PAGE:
Compounding the problem with statutory analysis created by Congress’s silence, the Supreme Court in 1982 decided Griggs v. Provident Consumer Discount Co.14 That case had absolutely nothing to do with arbitration. Rather, the Supreme Court in Griggs was asked to resolve the generic civil procedure question of how district courts and courts of appeal should handle a judgment after a party files a notice of appeal. The Supreme Court held in Griggs that a notice of appeal “divests the district court of its control over those aspects of the case involved in the appeal.”15 Subsequently, the Supreme Court clarified that “[o]nly Congress may determine a lower court’s subject matter jurisdiction.”16 Griggs merely articulates a “judge-made rule” that is “designed to promote judicial economy and avoid the confusion and inefficiency that might flow from putting the same issue before two courts at the same time.”17 Under the Griggs rule, districts courts should not continue to address any aspects of the case that are under consideration by a court of appeals.

The Ninth Circuit construed FAA § 16(a) in Britton v. Co-op Banking Group,18 holding that Griggs did not divest the district court of jurisdiction when a party filed an interlocutory appeal after a decision denying a motion to compel arbitration. The Ninth Circuit construed both Griggs and Moore’s Federal Practice to allow the district court to continue to exercise jurisdiction over all “matters not involved in the appeal,” drawing a distinction between the issue of arbitrability and the merits of the case.19

A circuit split developed seven years later when the Seventh Circuit held that a district court should automatically stay a case under the Griggs doctrine if a party appealed from an order denying a motion to compel arbitration.20 Judge Easterbrook flatly rejected the Ninth Circuit’s rationale that a distinction could be drawn between the “merits” of the case and the issue of whether those merits should be arbitrated or litigated. He argued that, under Griggs, “‘[w]hether the litigation may go forward in the district court is precisely what the court of appeals must decide.”21

The Third,22 Fourth,23 Tenth,24 Eleventh,25 and District of Columbia Circuits26 have also relied on Griggs to adopt a procedural policy of halting district court proceedings indefinitely when a party appeals an order declining to compel arbitration. The Second27 and Fifth Circuits28 have joined the Ninth Circuit29 in declining to grant automatic stays based on Griggs. Instead, they require a party to file an application to obtain a discretionary stay of the case pending the outcome of the interlocutory appeal. Granting such stays rests in the sound discretion of the district court and is subject to a showing of irreparable harm and a probability of success on the merits. The monetary costs of lawyer fees, discovery, etc., are generally not sufficient to show the harm necessary to obtain discretionary stays.30 Hence, the availability of a Griggs automatic stay is often outcome determinative as to whether litigation following an order denying a motion to compel arbitration is stayed pending appeal.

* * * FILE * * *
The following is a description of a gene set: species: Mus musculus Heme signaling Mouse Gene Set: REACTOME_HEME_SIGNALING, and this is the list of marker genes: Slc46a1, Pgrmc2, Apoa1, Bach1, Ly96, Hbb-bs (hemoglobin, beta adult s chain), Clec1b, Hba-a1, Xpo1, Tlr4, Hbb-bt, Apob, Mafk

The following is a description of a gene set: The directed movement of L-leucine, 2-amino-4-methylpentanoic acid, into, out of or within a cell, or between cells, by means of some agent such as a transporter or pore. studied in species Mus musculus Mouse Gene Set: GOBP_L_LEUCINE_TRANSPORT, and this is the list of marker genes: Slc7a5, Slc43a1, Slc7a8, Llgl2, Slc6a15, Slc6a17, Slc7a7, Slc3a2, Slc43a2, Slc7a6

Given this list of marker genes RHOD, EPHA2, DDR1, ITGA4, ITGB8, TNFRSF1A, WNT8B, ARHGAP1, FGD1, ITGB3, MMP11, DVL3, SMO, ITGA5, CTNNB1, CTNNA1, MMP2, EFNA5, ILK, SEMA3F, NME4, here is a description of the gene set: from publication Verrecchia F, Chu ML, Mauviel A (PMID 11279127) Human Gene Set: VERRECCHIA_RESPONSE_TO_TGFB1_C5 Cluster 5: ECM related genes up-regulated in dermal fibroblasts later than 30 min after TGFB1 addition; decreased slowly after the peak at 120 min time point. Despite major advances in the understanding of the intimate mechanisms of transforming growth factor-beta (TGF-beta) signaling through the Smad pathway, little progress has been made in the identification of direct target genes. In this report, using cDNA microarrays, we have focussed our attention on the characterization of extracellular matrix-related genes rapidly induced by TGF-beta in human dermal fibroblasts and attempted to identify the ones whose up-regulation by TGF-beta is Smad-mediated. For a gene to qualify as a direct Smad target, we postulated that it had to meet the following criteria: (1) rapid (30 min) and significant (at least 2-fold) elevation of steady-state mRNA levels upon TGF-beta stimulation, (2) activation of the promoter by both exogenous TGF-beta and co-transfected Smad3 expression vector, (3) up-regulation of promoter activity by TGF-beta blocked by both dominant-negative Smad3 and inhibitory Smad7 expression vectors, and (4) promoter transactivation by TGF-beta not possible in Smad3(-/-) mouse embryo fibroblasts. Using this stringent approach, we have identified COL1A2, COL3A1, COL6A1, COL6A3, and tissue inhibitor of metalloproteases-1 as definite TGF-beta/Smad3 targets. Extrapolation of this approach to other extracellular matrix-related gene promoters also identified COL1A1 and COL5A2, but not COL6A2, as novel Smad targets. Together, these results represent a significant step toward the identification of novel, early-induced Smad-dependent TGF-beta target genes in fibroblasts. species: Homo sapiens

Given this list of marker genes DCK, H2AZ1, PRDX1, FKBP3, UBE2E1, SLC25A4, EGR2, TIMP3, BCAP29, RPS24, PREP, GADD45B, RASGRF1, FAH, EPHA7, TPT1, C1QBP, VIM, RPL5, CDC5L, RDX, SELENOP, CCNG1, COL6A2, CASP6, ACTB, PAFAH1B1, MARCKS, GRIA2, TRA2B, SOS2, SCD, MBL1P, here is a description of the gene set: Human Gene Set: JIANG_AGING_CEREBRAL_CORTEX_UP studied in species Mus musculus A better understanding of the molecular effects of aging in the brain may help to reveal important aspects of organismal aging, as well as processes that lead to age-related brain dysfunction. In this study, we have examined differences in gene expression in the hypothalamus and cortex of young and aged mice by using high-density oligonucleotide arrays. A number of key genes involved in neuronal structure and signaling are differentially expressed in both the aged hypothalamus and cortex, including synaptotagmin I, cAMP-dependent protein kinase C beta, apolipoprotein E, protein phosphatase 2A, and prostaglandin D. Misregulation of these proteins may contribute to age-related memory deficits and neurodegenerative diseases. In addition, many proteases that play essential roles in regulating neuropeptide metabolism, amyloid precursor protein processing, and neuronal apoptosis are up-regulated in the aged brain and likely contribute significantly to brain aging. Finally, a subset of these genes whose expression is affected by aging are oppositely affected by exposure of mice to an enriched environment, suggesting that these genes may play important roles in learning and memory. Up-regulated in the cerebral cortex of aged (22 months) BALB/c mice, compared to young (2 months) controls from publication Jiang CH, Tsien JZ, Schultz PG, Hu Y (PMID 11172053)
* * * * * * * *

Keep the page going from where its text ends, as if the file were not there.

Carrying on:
C. Supreme Court Grants Certiorari to Resolve the Circuit Split

To resolve the circuit split over § 16(a), the Supreme Court granted a joint petition for certiorari to hear two class action cases involving Coinbase, Inc.31 The Coinbase cases involve two distinctly different matters that substantially differ on the gateway question of arbitrability. This report will discuss only the Court’s decision in Coinbase, Inc. v. Bielski in light of the fact that the Court dismissed the second case on the grounds that certiorari was improvidently granted.32 The facts related to the merits of Bielski’s claims are wholly irrelevant to the Supreme Court’s decision, as the only issue addressed was whether a stay pending appeal was required by Griggs following Coinbase’s appeal of the denial of its motion to compel arbitration.33

In the Supreme Court’s 5–4 opinion, Justice Kavanaugh emphasized the very narrow issue before the Court, stating: “The sole question here is whether the district court must stay its pre-trial and trial proceedings while the interlocutory appeal is ongoing.”34 Justice Kavanaugh candidly acknowledged that the text of FAA § 16(a) did not resolve the issue.35 But because Congress enacted § 16(a) “against a clear background principle prescribed by this Court’s precedents,” the “Griggs principle resolves this case.”36 The Court resolved the circuit split by ruling Griggs dictates that an interlocutory appeal “divests the district court of its control over those aspects of the case involved in the appeal.”37

In Coinbase, the Court held that, “[b]ecause the question on appeal is whether the case belongs in arbitration or instead in the district court,” the entire case is essentially “involved in the appeal.”38 Quoting Judge Esterbrook’s holding in Bradford-Scott, the Court asserted that “when a party appeals the denial of a motion to compel arbitration, whether ‘the litigation may go forward in the district court is precisely what the court of appeals must decide.’”39 The Court asserted that it “makes no sense for the trial to go forward while the court of appeals cogitates on whether there should be one.”40